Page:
Posted by: Chris | 24/06/2013

The Beauty of Simplicity

I must admit, I have a big weakness, I like to collect watches. So it was a great pleasure last week when the IBM Hobbyclub at the Zurich Lab organized a visit to a very special Swiss watch company, “Ochs und Junior” in Lucerne.

Beat Weinmann, co-owner of Ochs und Partner demonstrating the mechanism of the moon phase watch

Beat Weinmann, co-owner of Ochs und Partner demonstrating the mechanism of the moon phase watch to an interested group of IBMers

They have a very limited collection of watches designed by the Swiss watchmaker and inventor Ludwig Oechslin. The watches have complications such as an annual calendar or a moon phase. Contrary though to usual watches where the complications are realised with many parts, Ludwig Oechslin spends a great deal of time on the design, simplifying the mechanism until the function can be built and operated with the fewest parts possible.

His first commercial design is the MIH watch sold at the International Watch Museum in La Chaux-des-Fonds where he is the director. It has an annual calendar made of only nine extra parts beyond the basic movement.

At Ochs ind Junior, we got to see his newest designs. I was most impressed by a moon phase watch that has five extra parts, but is exact for more than 3,478 years, which appears to be a lot more precise than some of the more complicated moon phase watches.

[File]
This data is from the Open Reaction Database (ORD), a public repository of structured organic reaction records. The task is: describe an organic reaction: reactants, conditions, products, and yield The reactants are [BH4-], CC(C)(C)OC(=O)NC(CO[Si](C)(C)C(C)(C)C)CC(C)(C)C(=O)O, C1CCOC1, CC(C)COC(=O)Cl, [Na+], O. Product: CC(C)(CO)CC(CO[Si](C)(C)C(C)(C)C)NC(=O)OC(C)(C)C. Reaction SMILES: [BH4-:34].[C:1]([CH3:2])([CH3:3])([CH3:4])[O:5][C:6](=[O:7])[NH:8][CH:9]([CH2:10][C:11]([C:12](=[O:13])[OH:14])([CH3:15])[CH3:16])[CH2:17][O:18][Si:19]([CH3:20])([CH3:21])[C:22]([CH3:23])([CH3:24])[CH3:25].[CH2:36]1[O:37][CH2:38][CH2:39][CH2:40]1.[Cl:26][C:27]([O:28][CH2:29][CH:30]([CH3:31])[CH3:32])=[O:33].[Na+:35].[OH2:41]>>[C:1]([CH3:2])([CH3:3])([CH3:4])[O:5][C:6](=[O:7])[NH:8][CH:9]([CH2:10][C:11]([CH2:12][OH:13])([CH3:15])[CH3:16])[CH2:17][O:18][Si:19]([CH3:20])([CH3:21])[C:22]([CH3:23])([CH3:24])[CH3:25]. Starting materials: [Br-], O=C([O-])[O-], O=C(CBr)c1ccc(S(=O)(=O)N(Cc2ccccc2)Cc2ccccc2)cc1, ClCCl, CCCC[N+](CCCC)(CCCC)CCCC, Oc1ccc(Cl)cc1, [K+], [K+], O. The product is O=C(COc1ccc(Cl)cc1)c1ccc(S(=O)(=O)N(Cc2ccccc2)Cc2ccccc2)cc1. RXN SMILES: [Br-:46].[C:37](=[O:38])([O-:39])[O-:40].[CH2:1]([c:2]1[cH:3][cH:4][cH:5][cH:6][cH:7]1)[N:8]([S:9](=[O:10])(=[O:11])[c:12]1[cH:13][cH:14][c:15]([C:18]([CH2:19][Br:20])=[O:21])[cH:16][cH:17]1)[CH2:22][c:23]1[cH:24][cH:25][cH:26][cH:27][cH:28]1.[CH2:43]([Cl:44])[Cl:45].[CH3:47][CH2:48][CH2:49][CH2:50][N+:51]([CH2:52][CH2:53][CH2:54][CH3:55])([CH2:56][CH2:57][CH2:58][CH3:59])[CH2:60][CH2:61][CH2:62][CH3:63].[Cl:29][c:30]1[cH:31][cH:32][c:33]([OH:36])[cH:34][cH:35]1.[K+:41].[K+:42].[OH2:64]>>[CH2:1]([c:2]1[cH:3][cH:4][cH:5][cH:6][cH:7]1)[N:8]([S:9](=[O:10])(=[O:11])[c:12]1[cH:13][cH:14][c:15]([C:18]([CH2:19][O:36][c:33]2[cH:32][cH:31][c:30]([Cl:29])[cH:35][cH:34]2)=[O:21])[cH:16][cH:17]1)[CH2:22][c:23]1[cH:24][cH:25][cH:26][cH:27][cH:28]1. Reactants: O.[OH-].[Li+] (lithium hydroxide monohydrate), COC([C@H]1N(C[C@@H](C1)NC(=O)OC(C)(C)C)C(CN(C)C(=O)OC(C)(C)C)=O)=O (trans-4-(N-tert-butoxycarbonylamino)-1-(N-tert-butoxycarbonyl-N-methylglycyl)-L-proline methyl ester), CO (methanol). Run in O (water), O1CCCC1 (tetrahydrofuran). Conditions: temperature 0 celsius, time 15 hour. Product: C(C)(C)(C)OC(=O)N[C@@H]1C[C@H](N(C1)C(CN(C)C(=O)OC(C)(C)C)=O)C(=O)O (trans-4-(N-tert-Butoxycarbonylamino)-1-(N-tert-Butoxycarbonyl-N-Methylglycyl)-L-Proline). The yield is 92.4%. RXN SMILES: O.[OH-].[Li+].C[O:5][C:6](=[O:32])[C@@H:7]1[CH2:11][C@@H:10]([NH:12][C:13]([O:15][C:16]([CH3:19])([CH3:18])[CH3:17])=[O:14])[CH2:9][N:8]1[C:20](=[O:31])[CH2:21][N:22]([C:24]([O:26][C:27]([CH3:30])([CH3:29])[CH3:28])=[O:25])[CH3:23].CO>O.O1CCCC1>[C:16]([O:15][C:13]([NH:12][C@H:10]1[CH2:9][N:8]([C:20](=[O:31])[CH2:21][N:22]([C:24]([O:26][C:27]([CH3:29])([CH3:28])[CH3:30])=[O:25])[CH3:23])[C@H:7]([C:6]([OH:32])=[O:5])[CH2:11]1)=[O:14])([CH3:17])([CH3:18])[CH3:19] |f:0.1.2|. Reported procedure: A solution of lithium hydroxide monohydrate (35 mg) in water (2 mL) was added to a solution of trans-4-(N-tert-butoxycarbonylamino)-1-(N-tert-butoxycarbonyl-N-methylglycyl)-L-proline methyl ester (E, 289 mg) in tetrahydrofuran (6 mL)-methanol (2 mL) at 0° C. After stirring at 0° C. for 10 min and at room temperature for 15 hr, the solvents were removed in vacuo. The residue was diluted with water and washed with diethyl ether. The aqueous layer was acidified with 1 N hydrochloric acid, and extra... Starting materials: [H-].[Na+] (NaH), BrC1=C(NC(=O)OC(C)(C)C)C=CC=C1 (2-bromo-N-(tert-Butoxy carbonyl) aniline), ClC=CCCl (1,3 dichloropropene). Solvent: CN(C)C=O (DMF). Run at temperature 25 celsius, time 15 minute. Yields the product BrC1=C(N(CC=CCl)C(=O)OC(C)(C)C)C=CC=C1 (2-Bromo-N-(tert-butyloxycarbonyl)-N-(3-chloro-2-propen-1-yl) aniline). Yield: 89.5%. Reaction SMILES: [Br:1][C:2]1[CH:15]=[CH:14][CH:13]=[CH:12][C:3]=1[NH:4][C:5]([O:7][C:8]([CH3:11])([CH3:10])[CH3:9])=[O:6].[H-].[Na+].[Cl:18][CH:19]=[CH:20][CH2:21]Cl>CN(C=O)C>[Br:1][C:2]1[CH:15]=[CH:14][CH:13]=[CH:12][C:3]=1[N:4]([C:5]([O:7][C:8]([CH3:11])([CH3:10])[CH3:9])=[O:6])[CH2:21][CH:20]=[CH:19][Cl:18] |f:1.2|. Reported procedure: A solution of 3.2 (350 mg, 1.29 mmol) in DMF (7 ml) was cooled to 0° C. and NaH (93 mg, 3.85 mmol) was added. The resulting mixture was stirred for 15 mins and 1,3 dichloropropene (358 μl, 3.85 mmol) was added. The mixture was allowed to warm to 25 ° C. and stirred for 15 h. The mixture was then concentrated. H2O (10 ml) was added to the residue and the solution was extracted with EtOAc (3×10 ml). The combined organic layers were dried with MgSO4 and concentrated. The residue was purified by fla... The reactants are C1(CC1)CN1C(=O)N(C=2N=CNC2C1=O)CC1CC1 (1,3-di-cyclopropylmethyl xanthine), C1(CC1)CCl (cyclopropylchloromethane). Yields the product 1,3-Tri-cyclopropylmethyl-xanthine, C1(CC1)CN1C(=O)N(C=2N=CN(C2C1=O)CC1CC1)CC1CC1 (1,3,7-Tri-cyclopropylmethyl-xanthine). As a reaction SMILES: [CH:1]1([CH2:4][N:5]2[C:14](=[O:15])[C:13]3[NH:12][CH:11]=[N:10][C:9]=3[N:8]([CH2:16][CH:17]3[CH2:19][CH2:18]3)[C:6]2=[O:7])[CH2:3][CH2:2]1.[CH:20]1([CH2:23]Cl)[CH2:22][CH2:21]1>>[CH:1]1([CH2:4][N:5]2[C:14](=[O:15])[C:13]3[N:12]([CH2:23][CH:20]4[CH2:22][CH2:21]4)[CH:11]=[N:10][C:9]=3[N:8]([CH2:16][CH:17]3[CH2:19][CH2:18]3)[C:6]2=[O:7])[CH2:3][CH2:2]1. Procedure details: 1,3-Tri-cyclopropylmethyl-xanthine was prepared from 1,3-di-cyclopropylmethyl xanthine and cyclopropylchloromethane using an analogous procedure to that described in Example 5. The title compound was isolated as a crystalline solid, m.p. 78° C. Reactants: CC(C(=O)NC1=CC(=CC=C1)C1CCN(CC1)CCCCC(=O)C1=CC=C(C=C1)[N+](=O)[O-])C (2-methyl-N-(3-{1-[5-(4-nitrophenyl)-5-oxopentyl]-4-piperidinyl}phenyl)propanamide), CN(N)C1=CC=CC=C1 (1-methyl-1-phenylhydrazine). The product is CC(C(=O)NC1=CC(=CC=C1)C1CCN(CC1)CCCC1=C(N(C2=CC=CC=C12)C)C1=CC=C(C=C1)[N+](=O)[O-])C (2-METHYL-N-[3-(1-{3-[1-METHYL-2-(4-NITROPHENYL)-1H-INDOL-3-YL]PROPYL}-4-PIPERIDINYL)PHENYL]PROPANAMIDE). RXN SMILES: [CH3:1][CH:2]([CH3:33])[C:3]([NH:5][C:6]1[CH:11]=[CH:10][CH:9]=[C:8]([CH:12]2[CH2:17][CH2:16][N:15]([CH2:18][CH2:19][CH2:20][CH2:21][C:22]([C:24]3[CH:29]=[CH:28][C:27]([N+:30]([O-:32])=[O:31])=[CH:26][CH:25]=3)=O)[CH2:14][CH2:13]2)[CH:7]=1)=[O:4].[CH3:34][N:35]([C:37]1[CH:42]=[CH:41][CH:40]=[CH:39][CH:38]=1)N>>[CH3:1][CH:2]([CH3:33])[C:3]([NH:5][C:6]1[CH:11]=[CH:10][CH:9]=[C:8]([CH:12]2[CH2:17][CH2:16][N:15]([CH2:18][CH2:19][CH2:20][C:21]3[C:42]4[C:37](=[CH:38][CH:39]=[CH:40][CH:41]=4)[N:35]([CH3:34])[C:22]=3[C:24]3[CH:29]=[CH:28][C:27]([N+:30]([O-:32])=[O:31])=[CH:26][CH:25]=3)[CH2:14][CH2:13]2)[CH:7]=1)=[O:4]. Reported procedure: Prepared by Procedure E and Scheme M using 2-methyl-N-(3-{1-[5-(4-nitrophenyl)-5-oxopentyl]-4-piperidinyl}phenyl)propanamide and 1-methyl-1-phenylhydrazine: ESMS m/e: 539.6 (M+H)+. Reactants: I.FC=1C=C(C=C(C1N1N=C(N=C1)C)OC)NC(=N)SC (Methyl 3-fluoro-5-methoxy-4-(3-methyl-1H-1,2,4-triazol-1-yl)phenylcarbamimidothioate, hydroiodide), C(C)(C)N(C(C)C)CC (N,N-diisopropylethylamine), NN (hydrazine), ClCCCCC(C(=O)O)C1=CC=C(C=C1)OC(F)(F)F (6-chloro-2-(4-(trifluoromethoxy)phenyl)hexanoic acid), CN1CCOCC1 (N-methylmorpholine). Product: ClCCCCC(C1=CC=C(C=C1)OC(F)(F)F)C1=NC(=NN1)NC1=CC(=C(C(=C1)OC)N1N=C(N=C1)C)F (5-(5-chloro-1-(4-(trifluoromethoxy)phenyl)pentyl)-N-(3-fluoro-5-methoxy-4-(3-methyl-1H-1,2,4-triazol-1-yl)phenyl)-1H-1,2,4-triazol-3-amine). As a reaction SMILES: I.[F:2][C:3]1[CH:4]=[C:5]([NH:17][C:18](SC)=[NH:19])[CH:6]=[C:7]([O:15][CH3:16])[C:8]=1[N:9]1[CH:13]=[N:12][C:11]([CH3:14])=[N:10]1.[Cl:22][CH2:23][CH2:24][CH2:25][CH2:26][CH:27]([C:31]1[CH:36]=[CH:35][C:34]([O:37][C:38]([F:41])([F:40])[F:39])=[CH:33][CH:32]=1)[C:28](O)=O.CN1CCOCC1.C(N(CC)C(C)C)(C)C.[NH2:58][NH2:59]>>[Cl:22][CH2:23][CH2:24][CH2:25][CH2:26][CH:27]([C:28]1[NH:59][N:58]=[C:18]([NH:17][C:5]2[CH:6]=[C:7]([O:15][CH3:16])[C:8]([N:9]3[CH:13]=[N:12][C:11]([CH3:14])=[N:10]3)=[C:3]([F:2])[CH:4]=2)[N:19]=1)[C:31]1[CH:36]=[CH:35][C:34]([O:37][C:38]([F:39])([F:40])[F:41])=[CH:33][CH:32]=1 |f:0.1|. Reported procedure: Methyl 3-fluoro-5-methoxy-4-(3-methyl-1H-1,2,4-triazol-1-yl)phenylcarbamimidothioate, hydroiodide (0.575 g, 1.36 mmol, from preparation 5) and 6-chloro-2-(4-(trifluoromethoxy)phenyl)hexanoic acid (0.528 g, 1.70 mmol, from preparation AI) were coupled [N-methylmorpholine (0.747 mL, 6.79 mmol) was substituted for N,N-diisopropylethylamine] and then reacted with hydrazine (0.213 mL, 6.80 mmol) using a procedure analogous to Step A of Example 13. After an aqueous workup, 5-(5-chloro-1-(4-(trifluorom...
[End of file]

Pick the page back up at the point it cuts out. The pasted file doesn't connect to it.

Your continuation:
His strive for simplification resonates well. As computer scientists we also learn that the more time we spend on the design and the architecture or an algorithm, the less we need to code and the better the resulting product can be maintained. Unfortunately many people though sit down and start coding before they’ve really worked out the simplest and most efficient way to solve the problem.

I for one find beauty in such simplicity rather than complication and thus also appreciate the simplifying design that goes into other products such as the iPad, which is the first computer my wife, a true luddite, really uses.



  1. Isn’t there a fundamental difference between a watch and many technical products or services, with respect to damage in case of failure, “input”, etc.
    Watches have very little, quite simple inputs, and if it fails, there is no big damage.
    Software and hardware for medical products or financial institutions have very complex inputs, they have to adhere to standards which are – in many cases unnecessarily – complex, and the potential damage in case of failure is huge, including human life.

    • Andreas, you’re right of course. In fact standards – in particular when designed by committees run a danger of being overly complex and hard to implement. Case in point early on in my career the ISO’s OSI stack vs. TCP/IP was a good example on how not to do it.

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